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Lindsay's Early Musical Equipment


In 1959 at fourteen years of age, I was provided the greatest gift ever by my parents, being a Maton solid body electric guitar. I am not sure of the model - don't recall it ever having been given one, but it was quite a nice instrument and saw its way through my early gigs which started when I was fifteen and I used that guitar to play early Shadows, Chuck Berry, Eddie Cochran (at that time my hero), Gene Vincent and Carl Perkins material. My first amplifier, also a gift from my parents who could ill-afford such expense, was a 15 watt (RMS) Goldentone. Boy when I think back, how good was it. I used to pick up the amp in one hand, the guitar in the other and I was ready to rock. That little fifteen watt amp filled a number of town halls back in those days, it really had some grunt. However, as the gigs got bigger, I decided I needed to increase my output as the small (probably 8" speaker) was struggling. So, after some discussion with Keith McPherson of Boronia Hi-Fi & Music, I accepted an offer from Keith to hand produce a very large speaker cabinet with 2 x Rola 12UEG speakers and Keith fitted up an output jack on the amp to enable the additional (or alternative perhaps) speakers. I mean this was class. The box was french polished solid teak. It weighed a ton and the UEG's, whilst perhaps being slightly lacking on the highs, certainly gave my little Goldentone some added grunt. How I wish I'd kept that beautiful speaker box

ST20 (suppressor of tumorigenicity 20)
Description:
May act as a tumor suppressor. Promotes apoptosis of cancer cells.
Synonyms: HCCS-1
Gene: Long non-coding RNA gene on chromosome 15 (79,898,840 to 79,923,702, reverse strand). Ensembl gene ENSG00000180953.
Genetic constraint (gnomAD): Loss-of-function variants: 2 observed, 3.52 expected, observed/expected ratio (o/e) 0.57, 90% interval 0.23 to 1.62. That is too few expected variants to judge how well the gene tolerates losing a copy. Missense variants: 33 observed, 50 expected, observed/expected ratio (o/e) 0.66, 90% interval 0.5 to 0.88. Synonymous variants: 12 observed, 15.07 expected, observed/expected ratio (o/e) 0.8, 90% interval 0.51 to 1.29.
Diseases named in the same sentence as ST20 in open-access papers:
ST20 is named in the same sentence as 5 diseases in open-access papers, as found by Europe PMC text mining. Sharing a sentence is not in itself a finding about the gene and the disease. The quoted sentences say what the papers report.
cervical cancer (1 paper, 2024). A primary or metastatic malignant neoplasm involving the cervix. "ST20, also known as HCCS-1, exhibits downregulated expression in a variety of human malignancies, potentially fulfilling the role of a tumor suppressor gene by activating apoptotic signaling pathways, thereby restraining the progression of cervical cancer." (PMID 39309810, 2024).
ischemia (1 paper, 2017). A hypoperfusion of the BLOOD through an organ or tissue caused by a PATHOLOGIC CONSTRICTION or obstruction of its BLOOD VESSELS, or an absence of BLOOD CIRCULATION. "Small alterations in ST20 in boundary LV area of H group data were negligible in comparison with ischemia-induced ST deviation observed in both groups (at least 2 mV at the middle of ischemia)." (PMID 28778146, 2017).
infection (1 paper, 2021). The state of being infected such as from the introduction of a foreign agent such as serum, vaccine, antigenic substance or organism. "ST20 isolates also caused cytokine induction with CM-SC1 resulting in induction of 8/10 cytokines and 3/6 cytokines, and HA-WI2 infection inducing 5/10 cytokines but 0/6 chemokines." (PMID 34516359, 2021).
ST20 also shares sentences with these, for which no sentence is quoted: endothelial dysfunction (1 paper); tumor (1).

Unfortunately though, it wasn't long before I began to feel rather jealous as guitarists in other groups bragged of their 60 watt amplifiers, so it wasn't long before I did a deal with Keith McPherson to purchase a 60 watt Goldentone amp, which was to last me for some years. From memory I think it used 12PEG speakers rather than the UEG's, which provided sharper highs. That amp filled Festival Hall at several of the Sunday afternoon charity rock concerts organised by Bruce Stewart of 3DB. Fortunately, by this time I had started work at the SEC in Ringwood, so was able to successfully arrange a hire purchase contract …… or did my parents ultimately offer me a loan? - can't remember, but I did pay it back quite quickly, courtesy of some town hall and other gigs which paid from memory about 3 pounds (quid) a night. We did have a regular gig (fortnightly or monthly, can't remember) at the Mitcham RSL, which served us well for instrument upgrades. 

With the growing popularity of Cliff Richard and The Shadows, “The Mustangs” added many of their hits to their own repertoire, In fact at one stage, we were playing more than 40 Shadows instrumentals. In order to achieve the sound of Hank Marvin, I decided that I needed an echo unit as Hank’s sound revolved very much around the use of a sophisticated multi-head tape echo unit. Once again Keith McPherson came to the rescue with the offer of a unit called a Watkins Copycat produced in England. I think I was informed that I owned the first of these to land into the country. I later bought a second for the vocals. As I was the only guitarist in the area with a tape echo unit, I proudly claimed to have the most authentic Shadows sound around. I used a German produced Klempt Echolette at one stage also in later years.